‘Bashing the bishop’ refers to the abominable act of rubbing one out. It’s not a topic everyone discusses often so you may not get to use this idiom in your conversations.
Just in case you don’t know what it means to rub one out, it refers to the act of masturbation.
Without a doubt
Here is another simple way to say ‘Yes’ to a question that you believe has an obvious answer. Just like ‘Of course’, it will be very easy to understand.
It is also great if you don’t want to sound rude to whomever you are talking to.
Asking the rhetorical question may sound like an insult to the person you are talking to. You may feel tempted to use this if you think the question is just foolish.
However, you may only consider it if you are talking to a mate and when it’s a casual conversation.
If it’s an official conversation or you’re talking to someone you know you shouldn’t insult, just say ‘without a doubt’ or ‘of course’ and you are good to go.
When one pope dies, another takes over
Here is another idiom you may have heard of. It doesn’t share the same meaning with the rhetorical question.
The only similarity between the two idioms is the mention of ‘pope’. Asides from this, there is nothing similar about their meanings.
You may have guessed the meaning of this one. It refers to the continuity of life. Of course, when a pope dies, he gets replaced. Another pope has to be appointed to take his place.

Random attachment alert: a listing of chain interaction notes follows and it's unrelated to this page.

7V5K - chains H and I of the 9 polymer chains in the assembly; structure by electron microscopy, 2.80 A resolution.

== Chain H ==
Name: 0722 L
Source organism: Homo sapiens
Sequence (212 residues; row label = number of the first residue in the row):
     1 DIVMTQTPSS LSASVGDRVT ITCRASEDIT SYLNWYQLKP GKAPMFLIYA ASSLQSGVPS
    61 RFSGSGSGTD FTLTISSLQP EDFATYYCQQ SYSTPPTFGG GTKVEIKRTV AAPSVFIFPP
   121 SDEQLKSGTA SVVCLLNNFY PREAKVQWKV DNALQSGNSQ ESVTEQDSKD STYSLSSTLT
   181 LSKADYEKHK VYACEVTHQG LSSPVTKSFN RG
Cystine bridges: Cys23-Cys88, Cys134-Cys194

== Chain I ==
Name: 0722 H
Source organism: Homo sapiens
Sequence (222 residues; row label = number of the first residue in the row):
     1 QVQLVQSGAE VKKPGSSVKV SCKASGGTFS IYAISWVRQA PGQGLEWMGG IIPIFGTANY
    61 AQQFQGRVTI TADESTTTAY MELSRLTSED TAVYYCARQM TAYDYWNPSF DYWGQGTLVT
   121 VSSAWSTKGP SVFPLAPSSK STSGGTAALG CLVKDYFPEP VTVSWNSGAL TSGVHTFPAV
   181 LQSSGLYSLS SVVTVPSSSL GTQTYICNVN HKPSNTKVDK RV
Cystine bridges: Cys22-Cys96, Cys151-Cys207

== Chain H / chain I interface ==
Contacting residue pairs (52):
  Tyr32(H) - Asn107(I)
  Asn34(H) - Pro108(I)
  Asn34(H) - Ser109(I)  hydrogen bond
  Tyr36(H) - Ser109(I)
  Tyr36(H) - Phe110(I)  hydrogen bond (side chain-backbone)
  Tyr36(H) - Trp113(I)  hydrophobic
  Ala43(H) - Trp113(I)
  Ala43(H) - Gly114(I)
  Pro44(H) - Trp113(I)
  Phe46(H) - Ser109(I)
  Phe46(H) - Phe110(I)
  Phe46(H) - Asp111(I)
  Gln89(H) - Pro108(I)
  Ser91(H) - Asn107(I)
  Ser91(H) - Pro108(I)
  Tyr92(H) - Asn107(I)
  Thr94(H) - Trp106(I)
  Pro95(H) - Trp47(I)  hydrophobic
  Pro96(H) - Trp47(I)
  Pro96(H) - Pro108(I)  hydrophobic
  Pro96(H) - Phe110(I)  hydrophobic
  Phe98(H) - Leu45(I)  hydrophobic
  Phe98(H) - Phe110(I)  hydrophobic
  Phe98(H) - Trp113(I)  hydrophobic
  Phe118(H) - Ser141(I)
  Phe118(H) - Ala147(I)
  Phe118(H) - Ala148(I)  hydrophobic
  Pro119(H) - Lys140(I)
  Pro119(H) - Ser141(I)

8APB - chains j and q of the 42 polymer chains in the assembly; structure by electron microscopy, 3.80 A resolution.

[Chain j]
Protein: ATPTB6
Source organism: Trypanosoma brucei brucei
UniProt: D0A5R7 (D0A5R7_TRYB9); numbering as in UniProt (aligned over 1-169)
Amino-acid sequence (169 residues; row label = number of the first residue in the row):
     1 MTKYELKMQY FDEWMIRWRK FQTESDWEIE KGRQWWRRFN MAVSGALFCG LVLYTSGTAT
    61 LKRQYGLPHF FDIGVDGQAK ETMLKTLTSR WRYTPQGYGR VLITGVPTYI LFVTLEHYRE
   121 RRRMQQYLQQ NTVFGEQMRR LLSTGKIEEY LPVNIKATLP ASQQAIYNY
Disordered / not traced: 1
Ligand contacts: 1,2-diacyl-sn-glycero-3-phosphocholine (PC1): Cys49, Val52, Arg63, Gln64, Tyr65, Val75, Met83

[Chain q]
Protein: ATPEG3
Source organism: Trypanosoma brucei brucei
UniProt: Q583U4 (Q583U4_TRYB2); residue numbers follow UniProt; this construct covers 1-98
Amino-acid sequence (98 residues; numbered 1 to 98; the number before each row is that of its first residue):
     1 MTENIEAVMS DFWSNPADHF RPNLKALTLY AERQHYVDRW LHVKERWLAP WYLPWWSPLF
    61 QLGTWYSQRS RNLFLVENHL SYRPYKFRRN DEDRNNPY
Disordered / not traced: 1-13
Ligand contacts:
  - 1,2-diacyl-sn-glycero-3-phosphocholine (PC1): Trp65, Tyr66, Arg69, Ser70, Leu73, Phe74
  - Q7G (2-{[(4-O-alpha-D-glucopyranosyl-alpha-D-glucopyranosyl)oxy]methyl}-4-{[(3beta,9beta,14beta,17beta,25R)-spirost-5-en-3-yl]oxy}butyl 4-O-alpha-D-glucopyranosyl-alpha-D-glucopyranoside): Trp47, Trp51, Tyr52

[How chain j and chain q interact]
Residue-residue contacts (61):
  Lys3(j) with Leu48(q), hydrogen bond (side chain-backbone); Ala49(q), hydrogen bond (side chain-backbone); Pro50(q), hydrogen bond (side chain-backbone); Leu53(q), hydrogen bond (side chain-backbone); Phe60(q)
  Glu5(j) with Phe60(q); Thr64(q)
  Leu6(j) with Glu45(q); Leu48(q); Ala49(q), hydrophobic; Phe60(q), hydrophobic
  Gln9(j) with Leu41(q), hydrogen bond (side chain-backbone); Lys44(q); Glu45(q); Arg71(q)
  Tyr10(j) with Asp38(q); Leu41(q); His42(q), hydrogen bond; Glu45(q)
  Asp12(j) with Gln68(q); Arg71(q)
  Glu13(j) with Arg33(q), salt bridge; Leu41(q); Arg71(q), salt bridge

The same applies to kings and presidents. It refers to virtually everyone around us. It doesn’t only refer to succession or political offices.
It simply means life continues and people move on. Once the president dies, he becomes the past president. A new president takes the position and ‘life moves on’.
When in Rome, act like the Romans
This is a popular idiom so you may have heard of it. You may even already know what it means. If you don’t, it’s only one observation away. It is quite simple to tell what it means.
When you are in time, you are told to act as the Romans do. This is meant literally. However, it doesn’t refer to ‘Rome’ and the ‘Romans’ alone.
People have different reactions when strangers do things in different ways and these different ways are often tagged as ‘weird’. In some places, what we consider ‘weird’ is normal and what we consider ‘normal’ is just absurd.
You can prevent this if you make yourself fit into whatever society you find yourself in. When you are in Italy, Africa, or wherever, just do things as the natives do.
Said the actress to the pope
This idiom is not a very popular one but you may have heard of it. Also, it only has the mention of ‘pope’ with no other similarity with the rhetorical question above.
‘Said the actress to the Pope’s is just a comment (or an interjection) used to bring out sensual innuendos from innocent statements. This happens often in our conversations, especially when we are flirting.